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Improved parental understanding by an enhanced informed consent form: a randomized controlled study nested in a paediatric drug trial
  1. Nut Koonrungsesomboon1,
  2. Chanchai Traivaree2,
  3. Charnunnut Tiyapsane2,
  4. Juntra Karbwang3
  1. 1 Department of Pharmacology, Faculty of Medicine, Chiang Mai University, Chiang Mai, Thailand
  2. 2 Department of Pediatrics, Phramongkutklao Hospital and Phramongkutklao College of Medicine, Bangkok, Thailand
  3. 3 Department of Clinical Product Development, Institute of Tropical Medicine, Nagasaki University, Nagasaki, Japan
  1. Correspondence to Dr Juntra Karbwang; Jkarbwang{at}yahoo.com

Abstract

Objective This study was designed to evaluate the applicability and effectiveness of the enhanced informed consent form (ICF) methodology, proposed by the Strategic Initiative for Developing Capacity in Ethical Review (SIDCER), in paediatric research requiring parental consent. The objective of this study was to compare the parental understanding of information between the parents who read the SIDCER ICF and those who read the conventional ICF.

Design A prospective, randomized, controlled design.

Setting Paediatric Outpatients Department, Phramongkutklao Hospital, Thailand.

Participants 210 parents of children with thalassemia (age=35.6 ± 13.1 years).

Interventions The parents were randomly assigned to read either the SIDCER ICF (n=105) or the conventional ICF (n=105) of a paediatric drug trial.

Primary and secondary outcome measures Parental understanding of trial information was determined using 24 scenario-based questions. The primary endpoint was the proportion of parents who obtained the understanding score of more than 80%, and the secondary endpoint was the total score.

Results Forty-five parents (42.9%) in the SIDCER ICF group and 29 parents (27.6%) in the conventional ICF group achieved the primary endpoint (relative risk=1.552, 95% CI 1.061 to 2.270, p=0.021). The total score of the parents in the SIDCER ICF group was significantly higher than the conventional ICF group (18.07±3.71 vs 15.98±4.56, p=0.001).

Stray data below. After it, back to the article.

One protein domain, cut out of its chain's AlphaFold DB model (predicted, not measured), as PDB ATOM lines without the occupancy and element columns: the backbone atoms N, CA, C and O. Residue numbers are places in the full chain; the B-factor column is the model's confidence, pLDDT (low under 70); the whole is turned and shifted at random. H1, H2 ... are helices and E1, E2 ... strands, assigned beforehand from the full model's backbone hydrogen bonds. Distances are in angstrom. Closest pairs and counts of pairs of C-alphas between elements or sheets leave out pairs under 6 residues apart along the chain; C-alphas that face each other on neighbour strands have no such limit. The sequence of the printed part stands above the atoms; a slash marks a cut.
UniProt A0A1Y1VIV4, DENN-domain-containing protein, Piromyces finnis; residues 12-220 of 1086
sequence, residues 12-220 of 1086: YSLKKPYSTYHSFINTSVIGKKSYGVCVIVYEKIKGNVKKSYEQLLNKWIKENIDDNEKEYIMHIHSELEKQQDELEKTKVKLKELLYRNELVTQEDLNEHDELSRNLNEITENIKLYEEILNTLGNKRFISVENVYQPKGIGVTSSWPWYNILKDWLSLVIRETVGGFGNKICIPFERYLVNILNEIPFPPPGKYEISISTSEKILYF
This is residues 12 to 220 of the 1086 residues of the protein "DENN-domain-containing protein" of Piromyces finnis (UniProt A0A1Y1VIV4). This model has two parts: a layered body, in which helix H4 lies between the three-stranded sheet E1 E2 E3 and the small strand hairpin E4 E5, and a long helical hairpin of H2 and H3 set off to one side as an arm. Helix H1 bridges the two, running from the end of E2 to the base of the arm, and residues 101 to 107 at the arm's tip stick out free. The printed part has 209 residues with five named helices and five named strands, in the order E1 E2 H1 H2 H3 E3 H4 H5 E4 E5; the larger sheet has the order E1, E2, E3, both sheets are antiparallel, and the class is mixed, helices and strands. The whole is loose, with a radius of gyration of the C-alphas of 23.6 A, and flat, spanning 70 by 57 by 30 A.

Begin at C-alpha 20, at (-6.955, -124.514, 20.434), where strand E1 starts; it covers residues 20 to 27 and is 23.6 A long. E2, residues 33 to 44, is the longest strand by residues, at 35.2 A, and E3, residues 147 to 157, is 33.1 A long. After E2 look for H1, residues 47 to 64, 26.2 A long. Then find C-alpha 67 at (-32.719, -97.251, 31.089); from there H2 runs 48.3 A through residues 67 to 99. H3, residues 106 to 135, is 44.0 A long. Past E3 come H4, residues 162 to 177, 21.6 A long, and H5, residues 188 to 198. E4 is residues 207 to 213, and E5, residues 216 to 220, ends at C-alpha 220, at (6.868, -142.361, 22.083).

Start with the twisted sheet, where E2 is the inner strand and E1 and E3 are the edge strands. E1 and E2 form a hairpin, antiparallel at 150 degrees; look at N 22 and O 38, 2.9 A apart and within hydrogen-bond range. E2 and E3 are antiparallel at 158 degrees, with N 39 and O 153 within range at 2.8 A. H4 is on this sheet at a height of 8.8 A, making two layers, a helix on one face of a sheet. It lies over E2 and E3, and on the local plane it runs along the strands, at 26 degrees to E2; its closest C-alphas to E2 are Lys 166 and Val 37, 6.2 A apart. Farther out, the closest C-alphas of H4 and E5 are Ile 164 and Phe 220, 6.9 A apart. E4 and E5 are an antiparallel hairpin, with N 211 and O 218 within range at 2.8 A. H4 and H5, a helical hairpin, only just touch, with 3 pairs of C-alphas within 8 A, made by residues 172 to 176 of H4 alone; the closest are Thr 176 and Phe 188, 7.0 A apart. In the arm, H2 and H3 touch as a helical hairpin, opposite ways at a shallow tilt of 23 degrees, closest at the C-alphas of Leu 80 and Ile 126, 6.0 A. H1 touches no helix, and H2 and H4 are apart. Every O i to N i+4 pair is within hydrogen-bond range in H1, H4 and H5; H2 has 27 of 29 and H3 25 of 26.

Conclusions The SIDCER ICF was found to be superior to the conventional ICF in improving parental understanding of trial information.

  • informed consent
  • parental consent
  • pediatrics
  • consent forms
  • comprehension

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Footnotes

  • Contributors The study was designed by NK and JK, and conducted by CTr and CTi. Data analysis was done by NK. The manuscript was written by NK and revised by JK, with contributions from all authors. All authors approved the final version submitted.

  • Funding This study was partially supported by Phramongkutklao Hospital and Phramongkutklao College of Medicine, Chiang Mai University, and TDR, the Special Programme for Research and Training in Tropical Diseases, co-sponsored by UNICEF, UNDP, the World Bank, and WHO through the Forum for Ethical Review Committees in the Asian and Western Pacific region (FERCAP). The funding sources had no role in the analysis and interpretation of the data; preparation, review or approval of the manuscript; and decision to submit this manuscript for publication.

  • Competing interests None declared.

  • Patient consent for publication Not required.

  • Ethics approval This study was approved by the Institutional Review Board of Royal Thai Army Medical Department (No. IRB/RTA1200/2557). Informed consent was obtained by action.

  • Provenance and peer review Not commissioned; externally peer reviewed.

  • Data availability statement Data are available upon reasonable request.

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